From injured turtles to sustainable clothing: finding inspiration in unexpected places
By Jorge Ramos | Cronkite News
Wednesday, July 18, 2018
LOS ANGELES — Like many accomplished football players, Glenn Love Jr. never worried much about life after the game. When he started playing professionally, however, the uncertainty set in.
That changed after a visit to the Turtle Rescue conservation program at the OdySea Aquarium in Scottsdale.
“They were like missing some limbs and I was like, ‘What happened? Why are they missing limbs’? ” said Love, a former Chandler Hamilton High School standout who plays linebacker for the Montreal Alouettes of the Canadian Football League.
Love learned the turtles had been injured by plastic debris, including plastic water bottles in the ocean. The aquarium had to remove their limbs in order to save the turtles from dying.
Around that same time, in May of 2017, Love launched IInner Vision Apparel company, a sustainable clothing line. He wanted a business that could also make a social impact. Inspired in part by the turtles, the apparel is made from 95 percent recycled material, and shirts specifically are constructed from five to 10 plastic bottles, recycled cotton and eco-friendly water-based ink.
Plastic that is not recycled often ends up in a landfill or ocean. According to a study by the New Hampshire Department of Environmental Services, plastic takes about 450 years to decompose into the earth. If it lands in the ocean, it can potentially add to an island of trash debris in the Pacific that has grown up to 600,000 square miles, according to a study in the Nature the International Journal of Science, which is twice the size of the Texas.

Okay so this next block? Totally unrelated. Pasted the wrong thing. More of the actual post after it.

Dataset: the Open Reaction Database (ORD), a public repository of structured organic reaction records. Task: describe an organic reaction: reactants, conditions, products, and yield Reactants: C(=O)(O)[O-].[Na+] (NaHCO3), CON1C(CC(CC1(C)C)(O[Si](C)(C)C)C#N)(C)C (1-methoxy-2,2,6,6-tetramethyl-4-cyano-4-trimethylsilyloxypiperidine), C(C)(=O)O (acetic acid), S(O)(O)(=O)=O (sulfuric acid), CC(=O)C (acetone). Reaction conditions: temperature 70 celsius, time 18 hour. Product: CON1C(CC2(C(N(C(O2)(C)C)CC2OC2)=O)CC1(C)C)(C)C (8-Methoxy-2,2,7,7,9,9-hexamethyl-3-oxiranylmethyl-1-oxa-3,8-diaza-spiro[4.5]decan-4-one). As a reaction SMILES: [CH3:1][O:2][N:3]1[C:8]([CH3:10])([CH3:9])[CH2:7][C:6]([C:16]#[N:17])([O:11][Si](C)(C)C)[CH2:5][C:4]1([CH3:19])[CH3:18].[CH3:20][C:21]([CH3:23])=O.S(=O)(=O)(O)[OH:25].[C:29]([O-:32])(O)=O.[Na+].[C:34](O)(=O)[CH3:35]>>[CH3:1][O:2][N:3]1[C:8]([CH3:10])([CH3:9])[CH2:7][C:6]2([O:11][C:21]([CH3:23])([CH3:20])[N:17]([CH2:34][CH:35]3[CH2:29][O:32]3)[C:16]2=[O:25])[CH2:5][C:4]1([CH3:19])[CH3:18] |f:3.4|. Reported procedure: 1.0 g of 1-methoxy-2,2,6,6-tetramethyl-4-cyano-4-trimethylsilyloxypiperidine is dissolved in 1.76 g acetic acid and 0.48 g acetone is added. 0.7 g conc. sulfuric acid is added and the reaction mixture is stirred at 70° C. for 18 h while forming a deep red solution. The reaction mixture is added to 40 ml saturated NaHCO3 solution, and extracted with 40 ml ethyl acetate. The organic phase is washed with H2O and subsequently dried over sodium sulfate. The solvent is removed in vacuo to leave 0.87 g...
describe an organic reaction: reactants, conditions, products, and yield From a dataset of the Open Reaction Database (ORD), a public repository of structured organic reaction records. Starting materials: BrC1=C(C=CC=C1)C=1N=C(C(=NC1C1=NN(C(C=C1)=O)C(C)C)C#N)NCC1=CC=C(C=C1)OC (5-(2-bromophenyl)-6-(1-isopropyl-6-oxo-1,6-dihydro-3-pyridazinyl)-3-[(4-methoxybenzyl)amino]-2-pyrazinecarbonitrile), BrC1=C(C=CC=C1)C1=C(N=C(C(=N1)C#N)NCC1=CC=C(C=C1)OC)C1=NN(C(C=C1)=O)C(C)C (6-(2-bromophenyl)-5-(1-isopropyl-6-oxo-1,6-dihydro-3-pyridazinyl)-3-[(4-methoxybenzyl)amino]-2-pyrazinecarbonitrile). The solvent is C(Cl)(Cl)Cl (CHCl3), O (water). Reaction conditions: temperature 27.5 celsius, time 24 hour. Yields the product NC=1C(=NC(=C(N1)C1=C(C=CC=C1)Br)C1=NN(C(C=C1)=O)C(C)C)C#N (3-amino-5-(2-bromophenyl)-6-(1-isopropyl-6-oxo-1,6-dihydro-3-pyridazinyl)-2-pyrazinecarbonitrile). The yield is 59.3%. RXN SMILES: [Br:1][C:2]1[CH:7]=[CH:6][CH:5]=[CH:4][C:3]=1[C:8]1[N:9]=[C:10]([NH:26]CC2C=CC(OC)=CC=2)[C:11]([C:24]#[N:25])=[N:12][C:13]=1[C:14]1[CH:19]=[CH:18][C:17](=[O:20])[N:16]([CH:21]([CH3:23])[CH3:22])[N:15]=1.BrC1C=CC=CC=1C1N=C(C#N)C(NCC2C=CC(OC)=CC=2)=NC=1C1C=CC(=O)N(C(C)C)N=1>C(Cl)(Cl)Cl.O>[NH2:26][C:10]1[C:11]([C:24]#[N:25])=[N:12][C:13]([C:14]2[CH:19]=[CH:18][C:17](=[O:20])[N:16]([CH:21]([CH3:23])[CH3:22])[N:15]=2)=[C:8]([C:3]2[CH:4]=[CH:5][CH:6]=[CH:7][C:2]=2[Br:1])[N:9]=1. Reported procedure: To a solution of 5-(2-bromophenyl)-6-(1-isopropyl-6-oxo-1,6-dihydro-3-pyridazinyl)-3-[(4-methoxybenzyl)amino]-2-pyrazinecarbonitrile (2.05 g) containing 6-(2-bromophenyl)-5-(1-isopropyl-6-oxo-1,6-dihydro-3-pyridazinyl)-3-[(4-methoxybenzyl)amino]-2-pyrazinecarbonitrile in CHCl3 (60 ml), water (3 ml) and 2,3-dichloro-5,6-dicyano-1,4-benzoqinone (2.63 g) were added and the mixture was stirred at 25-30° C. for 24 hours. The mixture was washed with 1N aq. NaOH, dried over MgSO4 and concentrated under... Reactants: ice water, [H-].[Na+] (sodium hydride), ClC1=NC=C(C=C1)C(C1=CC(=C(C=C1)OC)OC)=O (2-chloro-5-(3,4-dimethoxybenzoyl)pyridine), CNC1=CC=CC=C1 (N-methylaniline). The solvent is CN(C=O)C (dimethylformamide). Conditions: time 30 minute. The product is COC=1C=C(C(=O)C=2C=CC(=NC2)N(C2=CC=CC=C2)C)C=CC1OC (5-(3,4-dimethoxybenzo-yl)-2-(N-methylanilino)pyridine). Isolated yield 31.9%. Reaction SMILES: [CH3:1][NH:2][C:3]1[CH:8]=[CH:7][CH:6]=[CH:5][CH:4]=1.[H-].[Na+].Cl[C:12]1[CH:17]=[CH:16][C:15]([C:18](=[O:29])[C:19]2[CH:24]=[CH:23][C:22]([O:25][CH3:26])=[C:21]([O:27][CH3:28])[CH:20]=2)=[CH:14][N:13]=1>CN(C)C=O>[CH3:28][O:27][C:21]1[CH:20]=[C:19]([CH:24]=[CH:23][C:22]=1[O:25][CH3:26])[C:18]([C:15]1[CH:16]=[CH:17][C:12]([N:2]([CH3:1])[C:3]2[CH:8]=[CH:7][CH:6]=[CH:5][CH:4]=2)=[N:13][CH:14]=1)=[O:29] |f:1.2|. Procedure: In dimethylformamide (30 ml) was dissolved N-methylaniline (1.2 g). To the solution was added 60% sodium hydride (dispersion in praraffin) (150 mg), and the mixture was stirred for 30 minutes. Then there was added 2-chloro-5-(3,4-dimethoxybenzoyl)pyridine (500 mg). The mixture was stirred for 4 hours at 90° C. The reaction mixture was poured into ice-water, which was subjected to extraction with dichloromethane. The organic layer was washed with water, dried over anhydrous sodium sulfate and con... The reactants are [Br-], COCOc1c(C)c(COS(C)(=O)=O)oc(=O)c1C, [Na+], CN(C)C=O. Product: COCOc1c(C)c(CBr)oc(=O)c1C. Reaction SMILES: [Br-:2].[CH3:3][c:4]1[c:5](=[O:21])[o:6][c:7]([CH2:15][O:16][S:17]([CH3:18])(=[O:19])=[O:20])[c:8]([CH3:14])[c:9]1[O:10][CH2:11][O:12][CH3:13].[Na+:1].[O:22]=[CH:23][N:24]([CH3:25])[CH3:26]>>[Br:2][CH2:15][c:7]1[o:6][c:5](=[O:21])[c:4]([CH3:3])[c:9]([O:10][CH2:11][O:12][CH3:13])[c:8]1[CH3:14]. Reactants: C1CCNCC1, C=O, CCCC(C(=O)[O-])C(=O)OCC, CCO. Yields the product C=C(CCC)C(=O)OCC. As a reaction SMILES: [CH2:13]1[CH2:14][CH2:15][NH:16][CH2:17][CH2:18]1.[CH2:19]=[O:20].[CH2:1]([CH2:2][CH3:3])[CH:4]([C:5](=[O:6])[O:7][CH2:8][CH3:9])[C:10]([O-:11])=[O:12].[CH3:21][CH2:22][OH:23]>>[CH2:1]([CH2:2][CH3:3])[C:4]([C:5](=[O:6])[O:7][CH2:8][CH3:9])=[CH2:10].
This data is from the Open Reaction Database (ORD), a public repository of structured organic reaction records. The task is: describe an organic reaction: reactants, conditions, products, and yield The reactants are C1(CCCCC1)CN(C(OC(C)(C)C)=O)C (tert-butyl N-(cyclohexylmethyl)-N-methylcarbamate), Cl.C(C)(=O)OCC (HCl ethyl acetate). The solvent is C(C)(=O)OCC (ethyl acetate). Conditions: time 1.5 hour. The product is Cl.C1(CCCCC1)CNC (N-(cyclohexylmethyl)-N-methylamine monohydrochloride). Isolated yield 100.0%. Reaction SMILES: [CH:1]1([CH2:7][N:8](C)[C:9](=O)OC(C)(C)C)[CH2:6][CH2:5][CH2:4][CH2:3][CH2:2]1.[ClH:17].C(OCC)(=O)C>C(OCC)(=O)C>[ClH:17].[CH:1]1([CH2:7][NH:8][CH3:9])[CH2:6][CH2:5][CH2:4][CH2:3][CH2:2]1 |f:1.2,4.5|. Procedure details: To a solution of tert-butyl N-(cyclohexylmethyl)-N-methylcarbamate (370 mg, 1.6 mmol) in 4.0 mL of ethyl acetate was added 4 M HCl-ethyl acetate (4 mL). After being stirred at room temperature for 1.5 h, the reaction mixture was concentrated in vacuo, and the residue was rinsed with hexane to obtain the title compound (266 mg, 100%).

In addition to the harmful effects of plastic, the fashion industry has a significant impact on the environment, experts say. Whether it is the practices used overseas to grow cotton or the transportation used, the apparel industry leaves a substantial carbon footprint. That motivated Love to focus on recycled cotton.
“The carbon footprint is seen in transportation and where it’s grown and how it’s grown. Most fibers are being grown with pesticides,” said Nicole Darnall, a professor of management and public policy at Arizona State’s Julie Ann Wrigley Global Institute of Sustainability. “They are chemically grown. And most synthetics fibers are derived from petroleum.”
Before Love had a passion for sustainable fashion, he was a football standout at Hamilton High. He lettered in four sports at the varsity level and holds the school record for most interceptions in a season (10). He also secured a 5A MVP title and a state championship.
After graduating from Hamilton, he played four seasons at UCLA where he was converted from defensive back to linebacker. He is playing his seventh season in the Canadian Football League.
Once Love started his professional career, he said he felt it was his duty to show that athletes can make a positive impact on society.
“I wanted to make sure that it wasn’t just me that (my future) was affecting but it was affecting other people, too, in a positive way,” Love said.